Home > Uncategorized > New Tracking Frontier: Your License Plates… (“…Until recently it was far too expensive for police to track the locations of innocent people… “)

New Tracking Frontier: Your License Plates… (“…Until recently it was far too expensive for police to track the locations of innocent people… “)

 

mussbama

mussbama (Photo credit: GunnyG1345)

 

For more than two years, the police in San Leandro, Calif., photographed Mike Katz-Lacabe’s Toyota Tercelalmost weekly. They have shots of it cruising along Estudillo Avenue near the library, parked at his friend’s house and near a coffee shop he likes. In one case, they snapped a photo of him and his two daughters getting out of a car in his driveway.

 

gophum

gophum (Photo credit: GunnyG1345)

 

 

 

Mr. Katz-Lacabe isn’t charged with, or suspected of, any crime. Local police are tracking his vehicle automatically, using cameras mounted on a patrol car that record every nearby vehicle—license plate, time and location.

 

“Why are they keeping all this data?” says Mr. Katz-Lacabe, who obtained the photos of his car through a public-records request. “I’ve done nothing wrong.”

 

Until recently it was far too expensive for police to track the locations of innocent people such as Mr. Katz-Lacabe. But as surveillance technologies decline in cost and grow in sophistication, police are rapidly adopting them. Private companies are joining, too. At least two start-up companies, both founded by “repo men”—specialists in repossessing cars or property from deadbeats—are currently deploying camera-equipped cars nationwide to photograph people’s license plates, hoping to profit from the data they collect.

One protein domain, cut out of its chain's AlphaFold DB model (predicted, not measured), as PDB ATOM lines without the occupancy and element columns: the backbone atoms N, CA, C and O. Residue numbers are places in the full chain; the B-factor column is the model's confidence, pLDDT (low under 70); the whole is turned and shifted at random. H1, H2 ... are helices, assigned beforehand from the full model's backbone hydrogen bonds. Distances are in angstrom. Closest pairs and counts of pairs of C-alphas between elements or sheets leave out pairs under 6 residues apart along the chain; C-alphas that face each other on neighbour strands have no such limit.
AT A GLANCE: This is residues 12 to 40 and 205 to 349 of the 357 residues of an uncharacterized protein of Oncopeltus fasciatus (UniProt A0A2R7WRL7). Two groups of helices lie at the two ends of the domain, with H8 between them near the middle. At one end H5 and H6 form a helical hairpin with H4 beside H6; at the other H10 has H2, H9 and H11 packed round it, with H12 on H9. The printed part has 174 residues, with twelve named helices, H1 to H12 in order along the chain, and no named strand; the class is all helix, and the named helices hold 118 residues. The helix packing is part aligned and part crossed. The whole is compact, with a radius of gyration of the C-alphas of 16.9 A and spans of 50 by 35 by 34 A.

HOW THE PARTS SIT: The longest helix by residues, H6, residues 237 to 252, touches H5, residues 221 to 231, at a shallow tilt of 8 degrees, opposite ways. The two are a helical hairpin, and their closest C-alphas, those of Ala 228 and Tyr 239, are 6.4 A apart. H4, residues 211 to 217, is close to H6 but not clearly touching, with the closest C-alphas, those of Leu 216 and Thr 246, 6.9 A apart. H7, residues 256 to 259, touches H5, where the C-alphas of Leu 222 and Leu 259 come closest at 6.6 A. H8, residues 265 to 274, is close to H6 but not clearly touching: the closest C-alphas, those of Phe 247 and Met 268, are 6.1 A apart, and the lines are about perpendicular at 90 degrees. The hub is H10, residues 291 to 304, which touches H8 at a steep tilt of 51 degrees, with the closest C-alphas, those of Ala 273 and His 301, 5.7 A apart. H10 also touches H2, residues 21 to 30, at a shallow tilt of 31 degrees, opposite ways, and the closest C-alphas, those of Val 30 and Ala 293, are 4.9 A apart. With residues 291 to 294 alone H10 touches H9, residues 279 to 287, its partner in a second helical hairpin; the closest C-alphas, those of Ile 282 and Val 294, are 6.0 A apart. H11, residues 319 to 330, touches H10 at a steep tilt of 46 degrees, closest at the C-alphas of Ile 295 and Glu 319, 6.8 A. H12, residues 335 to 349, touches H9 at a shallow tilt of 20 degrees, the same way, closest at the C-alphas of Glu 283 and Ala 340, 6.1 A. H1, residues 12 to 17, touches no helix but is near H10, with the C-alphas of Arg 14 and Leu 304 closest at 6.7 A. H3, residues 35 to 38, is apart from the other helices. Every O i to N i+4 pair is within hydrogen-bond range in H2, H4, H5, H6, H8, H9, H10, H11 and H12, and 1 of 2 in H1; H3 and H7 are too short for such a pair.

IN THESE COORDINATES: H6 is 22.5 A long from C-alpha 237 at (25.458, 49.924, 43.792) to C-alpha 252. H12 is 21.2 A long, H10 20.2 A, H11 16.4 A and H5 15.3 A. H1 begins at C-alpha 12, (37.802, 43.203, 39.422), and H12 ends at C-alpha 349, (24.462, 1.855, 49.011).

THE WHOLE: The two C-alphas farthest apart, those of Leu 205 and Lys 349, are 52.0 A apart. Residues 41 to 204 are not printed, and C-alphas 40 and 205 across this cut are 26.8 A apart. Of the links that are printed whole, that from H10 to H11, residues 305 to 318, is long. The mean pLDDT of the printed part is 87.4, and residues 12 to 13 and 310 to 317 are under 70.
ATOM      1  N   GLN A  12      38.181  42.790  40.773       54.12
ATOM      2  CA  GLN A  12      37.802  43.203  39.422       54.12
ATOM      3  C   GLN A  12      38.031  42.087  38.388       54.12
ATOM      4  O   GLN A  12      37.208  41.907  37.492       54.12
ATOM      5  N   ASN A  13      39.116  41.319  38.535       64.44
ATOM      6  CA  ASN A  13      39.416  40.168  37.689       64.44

ayersflag

ayersflag (Photo credit: GunnyG1345)

 

The rise of license-plate tracking is a case study in how storing and studying people’s everyday activities, even the seemingly mundane, has become the default rather than the exception. Cellphone-location data, online searches, credit-card purchases, social-network comments and more are gathered, mixed-and-matched, and stored in vast databases.

 

 

Data about a typical American is collected in more than 20 different ways during everyday activities, according to a Wall Street Journal analysis.

 

(Excerpt) Read more at online.wsj.com …

 

via New Tracking Frontier: Your License Plates.

 

 

 

 

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  1. October 2, 2012 at 9:13 AM | #1

    Reblogged this on CITIZEN.BLOGGER.1984+ GUNNY.G BLOG.EMAIL and commented:

    Until recently it was far too expensive for police to track the locations of innocent people such as Mr. Katz-Lacabe. But as surveillance technologies decline in cost and grow in sophistication, police are rapidly adopting them. Private companies are joining, too. At least two start-up companies, both founded by “repo men”—specialists in repossessing cars or property from deadbeats—are currently deploying camera-equipped cars nationwide to photograph people’s license plates, hoping to profit from the data they collect.

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